It must be the week for music icons in their ‘60s to release landmark new records. Not only did we see 66-year-old Elton John release the remarkably defining record The Diving Board this week, but 67-year-old Cher is out with Closer To the Truth, her first record in nearly 12 years.
I gotta be honest: I was impressed with Elton John, but I was flabbergasted by Cher.
Seriously. While all this news is swirling around about Cher’s recent unflattering comments regarding Miley Cyrus’ VMA performance, and how yesterday’s provocateur is criticizing today’s would-be vixen, I’m sitting here going, “Forget Miley…have you heard Cher’s record???”
When Cher told Reuters concerning the album, “This is my best effort ever…I’m singing better than ever,” my knee-jerk reaction was, Yeah, right—no one sings better in their 60s than they did in their earlier years. But it turns out she is not delusional; Cher knows when she’s singing well. And she’s absolutely right: this is some of the best vocal work she’s done—at the very least, it stands up against her best from previous years. And at 67, that isn’t merely impressive—it’s unheard of.
Now, I’m not gonna say there hasn’t been some doctoring-up in the studio here and there. This is a woman who has never been afraid of improving her looks artificially, so it follows that she wouldn’t be above a little post-production audio improvements, as well. (Let’s not forget that it was Cher’s single “Believe” that essentially brought auto-tune into vogue as an effect in the electro-pop vein.) But there’s a difference between using a studio magic to mask poor talent and using it to enhance actual talent—and it’s easy to detect that in Cher’s case, she’s doing the latter. In the numerous moments on the album where her vocals are unaffected, you can tell her voice is in top form. Only in a few spots toward the end of the track list can we hear a bit of a rasp, and in those spots it simply adds character to the song.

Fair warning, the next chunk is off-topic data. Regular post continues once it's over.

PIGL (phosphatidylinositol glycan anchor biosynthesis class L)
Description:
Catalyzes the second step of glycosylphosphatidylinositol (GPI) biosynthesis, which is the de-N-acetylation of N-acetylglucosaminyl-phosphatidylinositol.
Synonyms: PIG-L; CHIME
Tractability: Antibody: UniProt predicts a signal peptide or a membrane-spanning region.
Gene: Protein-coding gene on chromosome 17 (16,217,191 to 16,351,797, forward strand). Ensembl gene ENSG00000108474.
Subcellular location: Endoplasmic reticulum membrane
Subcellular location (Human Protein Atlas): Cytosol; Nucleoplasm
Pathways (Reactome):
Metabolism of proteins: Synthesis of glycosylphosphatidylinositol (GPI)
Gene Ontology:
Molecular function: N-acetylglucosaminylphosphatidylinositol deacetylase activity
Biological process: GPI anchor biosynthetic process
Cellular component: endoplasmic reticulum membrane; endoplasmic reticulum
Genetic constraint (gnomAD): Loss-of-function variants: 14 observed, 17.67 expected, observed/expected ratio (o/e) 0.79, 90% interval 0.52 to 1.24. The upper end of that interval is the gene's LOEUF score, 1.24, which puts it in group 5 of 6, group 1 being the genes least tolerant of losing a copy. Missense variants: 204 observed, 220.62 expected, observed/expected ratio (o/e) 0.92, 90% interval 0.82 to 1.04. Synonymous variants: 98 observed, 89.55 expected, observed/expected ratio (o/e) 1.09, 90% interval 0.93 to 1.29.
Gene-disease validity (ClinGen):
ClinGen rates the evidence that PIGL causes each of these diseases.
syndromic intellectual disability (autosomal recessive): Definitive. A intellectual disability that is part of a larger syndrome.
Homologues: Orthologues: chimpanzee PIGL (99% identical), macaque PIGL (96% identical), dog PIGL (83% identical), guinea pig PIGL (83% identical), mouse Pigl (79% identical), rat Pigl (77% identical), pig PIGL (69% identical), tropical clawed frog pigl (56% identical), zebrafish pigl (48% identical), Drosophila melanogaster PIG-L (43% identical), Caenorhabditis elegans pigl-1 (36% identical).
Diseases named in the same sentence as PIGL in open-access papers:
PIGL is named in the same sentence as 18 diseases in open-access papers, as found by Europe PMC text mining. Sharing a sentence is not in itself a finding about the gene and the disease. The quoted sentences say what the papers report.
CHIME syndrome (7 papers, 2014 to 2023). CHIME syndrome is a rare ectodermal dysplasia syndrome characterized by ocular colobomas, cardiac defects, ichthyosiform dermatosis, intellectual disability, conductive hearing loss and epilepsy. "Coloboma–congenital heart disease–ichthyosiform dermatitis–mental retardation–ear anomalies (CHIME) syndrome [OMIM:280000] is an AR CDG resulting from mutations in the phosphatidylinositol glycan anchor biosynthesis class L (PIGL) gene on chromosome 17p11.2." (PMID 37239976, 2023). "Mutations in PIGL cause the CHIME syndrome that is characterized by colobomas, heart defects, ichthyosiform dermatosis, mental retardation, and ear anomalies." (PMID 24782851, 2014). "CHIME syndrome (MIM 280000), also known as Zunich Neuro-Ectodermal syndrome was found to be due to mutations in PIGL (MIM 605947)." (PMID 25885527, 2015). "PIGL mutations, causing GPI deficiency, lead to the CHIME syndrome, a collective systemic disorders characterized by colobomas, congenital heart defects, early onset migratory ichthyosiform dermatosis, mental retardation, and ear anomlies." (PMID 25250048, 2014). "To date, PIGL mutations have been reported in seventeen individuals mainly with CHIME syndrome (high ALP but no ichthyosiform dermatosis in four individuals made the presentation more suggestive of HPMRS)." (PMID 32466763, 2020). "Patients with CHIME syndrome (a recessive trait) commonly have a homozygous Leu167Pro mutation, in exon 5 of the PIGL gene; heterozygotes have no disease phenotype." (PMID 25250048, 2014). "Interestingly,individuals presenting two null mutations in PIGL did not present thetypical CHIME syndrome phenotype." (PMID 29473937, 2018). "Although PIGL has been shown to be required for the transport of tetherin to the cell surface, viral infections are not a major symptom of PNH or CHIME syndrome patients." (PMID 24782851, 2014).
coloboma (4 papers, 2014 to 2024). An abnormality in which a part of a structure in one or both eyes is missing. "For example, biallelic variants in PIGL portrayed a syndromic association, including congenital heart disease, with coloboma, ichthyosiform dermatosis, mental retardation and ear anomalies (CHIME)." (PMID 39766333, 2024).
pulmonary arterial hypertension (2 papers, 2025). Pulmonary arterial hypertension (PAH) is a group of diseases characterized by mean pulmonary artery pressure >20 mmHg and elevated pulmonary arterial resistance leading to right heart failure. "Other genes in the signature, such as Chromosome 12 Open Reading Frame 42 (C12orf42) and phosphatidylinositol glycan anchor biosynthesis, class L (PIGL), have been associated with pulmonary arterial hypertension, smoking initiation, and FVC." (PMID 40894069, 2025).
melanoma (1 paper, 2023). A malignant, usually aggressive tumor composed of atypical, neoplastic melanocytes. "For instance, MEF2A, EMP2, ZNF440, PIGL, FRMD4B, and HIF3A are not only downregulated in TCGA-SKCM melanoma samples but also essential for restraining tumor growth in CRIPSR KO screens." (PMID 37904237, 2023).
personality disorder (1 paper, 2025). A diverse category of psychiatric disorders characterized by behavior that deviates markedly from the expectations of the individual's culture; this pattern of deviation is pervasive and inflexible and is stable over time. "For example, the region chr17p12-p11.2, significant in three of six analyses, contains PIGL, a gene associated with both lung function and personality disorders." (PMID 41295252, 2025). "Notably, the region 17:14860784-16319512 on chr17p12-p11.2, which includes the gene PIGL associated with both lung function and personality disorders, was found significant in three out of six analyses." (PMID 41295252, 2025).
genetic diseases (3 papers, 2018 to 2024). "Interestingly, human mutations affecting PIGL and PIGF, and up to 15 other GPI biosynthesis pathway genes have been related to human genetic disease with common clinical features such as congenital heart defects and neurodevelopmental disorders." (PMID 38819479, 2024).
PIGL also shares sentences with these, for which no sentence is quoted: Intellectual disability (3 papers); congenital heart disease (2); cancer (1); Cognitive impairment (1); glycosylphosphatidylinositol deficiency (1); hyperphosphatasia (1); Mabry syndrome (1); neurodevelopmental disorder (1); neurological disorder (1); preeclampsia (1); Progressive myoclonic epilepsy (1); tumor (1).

For Closer To the Truth, Cher stays pretty close to the electro-dance formula that has worked for her over the past years, venturing more toward pop ballads as we get to the end of the record. The opening track and lead single “Woman’s World” and follow-up track “Take It Like a Man” are both certainly hit material, with “Red” and “I Walk Alone” also being close contenders. When the beats stop, Cher’s vocal range really becomes evident on ballads like “Sirens” and “I Hope You Find It” (which, ironically, was first sung by Miley Cyrus). Really, though, you could insert almost any song title into these examples; you’ll be hard pressed to find a cut on this record that doesn’t have some measure of hit quality.
The thing I find most remarkable about this album is how effortlessly Cher seems to carry it off. This doesn’t sound like an aging woman trying to prove her continued viability in the music market; this simply sounds like timeless Cher, putting out an album that hits the same mark of excellence as anything she’s done before. If you ask me, the real news story here isn’t Cher’s diss of Miley Cyrus; it’s the fact that she’s made a record in her 60s that outclasses anything Miley has ever done, or probably ever will do. If Closer To the Truth doesn’t net Cher another Grammy, it will be nothing short of robbery.